upcoming photo tutorial
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Re: upcoming photo tutorial

by sirket on Sat Mar 27, 2010 10:43 pm

johngineer wrote:Strobist is interesting, and he does a lot of neat stuff using just shoe flash. Unfortunately, most of the stuff he does isn't practical for people who only have a point and shoot camera, though it's useful for learning about the nature of light. I'm probably going to focus more on consumer-level equipment and how to use it.

The blog actually covers a LOT of other lighting techniques. It definitely started with small off camera flashes, but he has also covered lightboxes/softboxes, dealing with reflective surfaces, using ambient and natural light sources, and a hundred other topics. It's definitely worth reading.

johngineer wrote:One thing I've noticed (particularly back when I used to be in camera sales) is that once you explain to folks how to use the camera, their pictures get a LOT better. This seems completely intuitive, but most people just think "a camera is a camera" and it's going to do auto-everything and you don't have to adjust it. The truth is there are lots of little things you can change, depending on what you're shooting, that can make a huge difference in the output. I'm hoping to discuss this stuff generally (since regardless of make most cameras have the same controls), to help shed some light (photographer joke, sorry) on the subject.

I'm definitely looking forward to your posts. There's always tips and tricks you can learn.
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Re: upcoming photo tutorial

by johngineer on Sun Mar 28, 2010 2:12 am

sirket wrote:The blog actually covers a LOT of other lighting techniques. It definitely started with small off camera flashes, but he has also covered lightboxes/softboxes, dealing with reflective surfaces, using ambient and natural light sources, and a hundred other topics. It's definitely worth reading.


Oh no doubt. I read it regularly, and I'm often impressed by his clever innovations. I just decided I wanted to write something specifically for makers, geared to their projects and goals. Since I'm a maker too, and I know a lot about photography, I figured I'd share it with y'all. :)

sirket wrote:I'm definitely looking forward to your posts. There's always tips and tricks you can learn.


Thanks! I'll be looking forward to your feedback too!
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Re: upcoming photo tutorial

by Entropy on Mon Mar 29, 2010 10:01 am

jmsaavedra wrote:+1 on photographing LEDs. How can i have enough light to show the object / board but little enough light to show the LEDs glowing? It always feels like it's one or the other

You need to "bring up" the background exposure using another light source, either by using a flash, or by using a powerful continuous light.
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Re: upcoming photo tutorial

by sirket on Mon Mar 29, 2010 12:01 pm

Entropy wrote:
jmsaavedra wrote:+1 on photographing LEDs. How can i have enough light to show the object / board but little enough light to show the LEDs glowing? It always feels like it's one or the other

You need to "bring up" the background exposure using another light source, either by using a flash, or by using a powerful continuous light.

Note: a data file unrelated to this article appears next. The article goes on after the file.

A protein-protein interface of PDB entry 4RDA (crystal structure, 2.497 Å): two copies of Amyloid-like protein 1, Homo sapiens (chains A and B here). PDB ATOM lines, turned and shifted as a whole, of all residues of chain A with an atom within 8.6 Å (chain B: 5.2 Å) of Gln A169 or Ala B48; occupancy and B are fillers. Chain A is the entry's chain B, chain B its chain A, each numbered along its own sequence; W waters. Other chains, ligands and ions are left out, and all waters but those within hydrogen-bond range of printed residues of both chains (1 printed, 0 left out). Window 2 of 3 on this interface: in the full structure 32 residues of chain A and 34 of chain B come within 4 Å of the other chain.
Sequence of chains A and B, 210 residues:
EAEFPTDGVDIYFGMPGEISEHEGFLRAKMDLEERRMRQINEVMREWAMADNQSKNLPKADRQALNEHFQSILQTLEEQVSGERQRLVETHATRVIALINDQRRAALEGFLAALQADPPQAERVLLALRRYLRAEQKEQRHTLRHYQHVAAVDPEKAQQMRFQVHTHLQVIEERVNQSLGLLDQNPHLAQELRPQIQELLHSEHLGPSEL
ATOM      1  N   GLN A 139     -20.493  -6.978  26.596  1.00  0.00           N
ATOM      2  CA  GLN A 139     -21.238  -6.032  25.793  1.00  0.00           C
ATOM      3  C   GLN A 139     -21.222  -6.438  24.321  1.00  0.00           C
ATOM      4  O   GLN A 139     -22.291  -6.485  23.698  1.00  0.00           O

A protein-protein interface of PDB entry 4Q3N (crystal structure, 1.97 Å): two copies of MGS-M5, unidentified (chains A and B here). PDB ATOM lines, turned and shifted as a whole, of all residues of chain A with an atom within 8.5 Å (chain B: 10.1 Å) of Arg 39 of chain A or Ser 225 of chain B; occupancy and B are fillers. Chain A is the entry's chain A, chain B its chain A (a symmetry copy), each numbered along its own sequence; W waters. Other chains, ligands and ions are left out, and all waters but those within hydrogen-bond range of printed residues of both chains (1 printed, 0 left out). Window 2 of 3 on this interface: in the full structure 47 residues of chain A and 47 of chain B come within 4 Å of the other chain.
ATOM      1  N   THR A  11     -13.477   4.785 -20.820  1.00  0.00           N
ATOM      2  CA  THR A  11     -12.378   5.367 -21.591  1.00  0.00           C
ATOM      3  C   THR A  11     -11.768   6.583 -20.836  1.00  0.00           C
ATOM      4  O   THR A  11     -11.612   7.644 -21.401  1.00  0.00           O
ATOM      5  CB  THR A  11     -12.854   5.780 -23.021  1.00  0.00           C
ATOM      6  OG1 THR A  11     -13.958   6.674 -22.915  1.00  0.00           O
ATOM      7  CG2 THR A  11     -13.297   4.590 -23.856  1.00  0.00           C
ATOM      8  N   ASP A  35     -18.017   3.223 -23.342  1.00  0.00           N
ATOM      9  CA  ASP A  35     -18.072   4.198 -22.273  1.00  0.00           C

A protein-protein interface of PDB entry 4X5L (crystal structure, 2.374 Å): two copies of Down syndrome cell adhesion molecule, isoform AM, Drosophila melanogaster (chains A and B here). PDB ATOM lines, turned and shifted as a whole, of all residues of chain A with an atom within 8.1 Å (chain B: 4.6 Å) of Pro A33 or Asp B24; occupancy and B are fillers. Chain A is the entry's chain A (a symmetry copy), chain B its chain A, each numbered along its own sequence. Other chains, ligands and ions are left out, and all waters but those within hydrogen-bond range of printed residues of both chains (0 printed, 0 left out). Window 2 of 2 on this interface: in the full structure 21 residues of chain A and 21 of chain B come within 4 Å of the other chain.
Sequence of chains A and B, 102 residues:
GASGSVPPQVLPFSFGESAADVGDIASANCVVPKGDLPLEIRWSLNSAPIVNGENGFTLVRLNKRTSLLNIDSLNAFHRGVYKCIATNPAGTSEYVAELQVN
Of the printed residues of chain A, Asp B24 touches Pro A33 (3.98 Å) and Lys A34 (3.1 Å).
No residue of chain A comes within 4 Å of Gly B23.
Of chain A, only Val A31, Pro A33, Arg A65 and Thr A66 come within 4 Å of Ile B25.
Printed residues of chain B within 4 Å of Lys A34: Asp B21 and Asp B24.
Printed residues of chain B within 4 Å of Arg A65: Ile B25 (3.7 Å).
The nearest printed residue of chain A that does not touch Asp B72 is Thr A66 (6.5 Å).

This is easily done with an SLR, or a reasonably adjustable camera with an adjustable or off camera flash.

Start by photographing the light source without any flash. Set your speed and aperture so that the LED looks properly exposed. The rest of the shot should be far too dark. Once that's set correctly, add a flash (preferably off axis) through a softbox, lightbox or umbrella (or off a ceiling) and adjust the flash output until it fills in the non-LED details correctly. There is a lot of flexibility here- experiment until you get something that looks good.

If you can't use a flash, then you need to supply enough light to the subject so that the reflected light is strong enough to balance the light from the LED. Balancing light is more difficult without a flash, but still very doable. With a light box, you should get excellent results.
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Re: upcoming photo tutorial

by Entropy on Mon Mar 29, 2010 2:47 pm

Yup, pretty much. (Nearly all of that is covered in the aforementioned Strobist blogs.)

Lighting 101 is a great read, and should give someone enough info to figure out a solution that works with their particular camera.

(Exception: If the camera does not have any manual exposure modes, you're probably out of luck except for possibly balancing the background lighting with the LED so that the AE doesn't go wacko due to excessive contrast.)

If you want to balance using continuous light, you're going to need a LOT of light, and dimmable CFLs are hard to find. (Halogens go reddish-orange when they dim, hog power, and generate lots of heat.) This is why controlling illumination with a strobe is a lot easier.
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Re: upcoming photo tutorial

by johngineer on Tue Mar 30, 2010 12:30 pm

Yup, Entropy and sirket pretty much summed it up.

Feel free to post-up any further questions you might have, folks.
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Re: upcoming photo tutorial

by george graves on Mon Apr 05, 2010 8:09 am

Here what I've been working on. Johngeneer - hope I'm not stepping on your toes...I'm sure my skills are no where near yours. I'm really looking forward to what you have to say about LED's. I could use the help.

Anyways, here is what I built: It's refereed to as a light tent - someone people call it a light box. Please excuse the mess.

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½” PVC plastic conduit. You can use PVC plumbing pipe as well, it’s just the conduit is cheaper. I bought 40 feet – but only used 30. (I’ll buy another 10 feet and make a smaller box later.)